Facebook's Inconsistent Pages Policy

Eric Eldon sent me an email asking about my statement that Facebook has blocked the majority of iLike’s musician pages. I shouldn’t have said that because it is incorrect. I simply assume that Facebook has blocked the majority of them because a number of them have disappeared as Justin Smith reported. Given that Facebook expects brand owners to create the pages, Facebook could technically block all of iLike’s musician pages.

iLike would be able to argue that this isn’t a justified action given that the brand owners created the iLike page and in doing so agreed to have their music promoted via Facebook’s pages. No matter what position is right here, one thing is clear: Facebook will have difficulty enforcing their Pages policy. As I wrote last week, Facebook Pages could soon become a target for spam. While Facebook may have users that are moderating the Pages, it will be difficult to manually filter hundreds of thousands if not millions of Pages.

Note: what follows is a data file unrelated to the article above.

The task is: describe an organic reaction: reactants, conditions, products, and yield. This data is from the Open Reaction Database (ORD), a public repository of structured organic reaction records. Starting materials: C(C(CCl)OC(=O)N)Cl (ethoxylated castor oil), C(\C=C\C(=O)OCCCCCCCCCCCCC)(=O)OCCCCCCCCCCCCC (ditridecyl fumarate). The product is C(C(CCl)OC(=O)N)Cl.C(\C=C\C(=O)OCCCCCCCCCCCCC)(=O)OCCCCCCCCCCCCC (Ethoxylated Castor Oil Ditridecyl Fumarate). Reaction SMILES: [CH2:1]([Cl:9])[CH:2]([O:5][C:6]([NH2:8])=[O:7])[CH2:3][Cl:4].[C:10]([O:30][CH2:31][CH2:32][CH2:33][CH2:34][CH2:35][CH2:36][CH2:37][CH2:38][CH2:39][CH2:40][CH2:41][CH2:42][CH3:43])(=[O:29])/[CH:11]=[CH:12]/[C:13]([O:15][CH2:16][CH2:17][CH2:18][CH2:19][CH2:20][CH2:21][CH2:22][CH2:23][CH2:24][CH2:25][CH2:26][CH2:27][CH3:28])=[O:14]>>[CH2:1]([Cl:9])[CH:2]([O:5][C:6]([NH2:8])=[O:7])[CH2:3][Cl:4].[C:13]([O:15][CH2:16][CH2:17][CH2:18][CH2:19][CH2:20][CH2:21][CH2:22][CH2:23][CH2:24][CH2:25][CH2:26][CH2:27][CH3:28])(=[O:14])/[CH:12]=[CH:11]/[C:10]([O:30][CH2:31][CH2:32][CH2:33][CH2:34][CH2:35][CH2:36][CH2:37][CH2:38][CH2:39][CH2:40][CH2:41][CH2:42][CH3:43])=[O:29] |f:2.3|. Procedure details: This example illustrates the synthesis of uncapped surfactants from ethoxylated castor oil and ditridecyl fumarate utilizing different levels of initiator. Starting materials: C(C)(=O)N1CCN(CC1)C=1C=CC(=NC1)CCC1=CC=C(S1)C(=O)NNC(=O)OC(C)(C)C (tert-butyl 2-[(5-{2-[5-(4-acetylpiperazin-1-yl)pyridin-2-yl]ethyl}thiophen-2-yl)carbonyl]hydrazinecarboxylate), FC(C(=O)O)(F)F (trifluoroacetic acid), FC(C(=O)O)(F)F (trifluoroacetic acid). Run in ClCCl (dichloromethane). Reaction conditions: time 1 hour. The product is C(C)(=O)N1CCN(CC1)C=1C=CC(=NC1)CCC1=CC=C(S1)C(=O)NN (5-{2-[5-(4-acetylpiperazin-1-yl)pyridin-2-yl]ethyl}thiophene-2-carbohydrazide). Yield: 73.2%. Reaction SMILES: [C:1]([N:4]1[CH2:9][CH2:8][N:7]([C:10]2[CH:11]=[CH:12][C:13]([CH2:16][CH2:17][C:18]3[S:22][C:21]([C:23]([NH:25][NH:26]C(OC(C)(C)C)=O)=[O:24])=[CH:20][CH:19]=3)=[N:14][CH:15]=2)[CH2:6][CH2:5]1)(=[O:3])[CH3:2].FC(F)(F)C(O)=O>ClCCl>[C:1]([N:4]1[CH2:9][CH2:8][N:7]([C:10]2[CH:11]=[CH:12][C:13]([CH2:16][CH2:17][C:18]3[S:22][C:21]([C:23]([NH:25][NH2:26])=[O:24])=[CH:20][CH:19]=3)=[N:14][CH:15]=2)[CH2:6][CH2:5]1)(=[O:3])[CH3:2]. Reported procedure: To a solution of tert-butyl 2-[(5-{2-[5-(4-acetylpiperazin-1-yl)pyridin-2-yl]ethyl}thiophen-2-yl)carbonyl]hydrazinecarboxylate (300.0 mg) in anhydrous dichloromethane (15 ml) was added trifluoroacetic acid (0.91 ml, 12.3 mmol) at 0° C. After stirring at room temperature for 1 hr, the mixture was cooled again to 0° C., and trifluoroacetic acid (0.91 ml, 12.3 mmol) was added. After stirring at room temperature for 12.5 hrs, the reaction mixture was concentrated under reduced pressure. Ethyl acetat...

Currently, Facebook has no system in place for confirming that you are a brand owner except for those that are trying to create music pages. While I Mashable has published screenshots of Facebook requiring users to upload a copy of their identification prior to publshing a page, I wasn’t asked for verification after creating a band or after creating a Howard Dean page (which I have since removed). Facebook is going to need to enforce the validity of their Pages if they want their new offering to succeed.

Otherwise, owners of popular brand pages can use brand popularity to advertise their own services. I wonder what Facebook will do to resolve this issue. Have any ideas?

Ali Partovi, CEO of iLike, posted the following update regarding the music pages. Apparently they removed the pages on their own.

Hey this is Ali from iLike.

Re the comment about iLike, here’s the short story… not really much of a story, actually:

Within hours after creating the Pages on Facebook, we found a couple of bugs in the way we had auto-created them. It was our mistake, so to err on the safe side, we voluntarily “unpublished” (but not deleted) all the pages.

We’ve been “republishing” them over the past few days.

Ali Partovi
CEO, iLike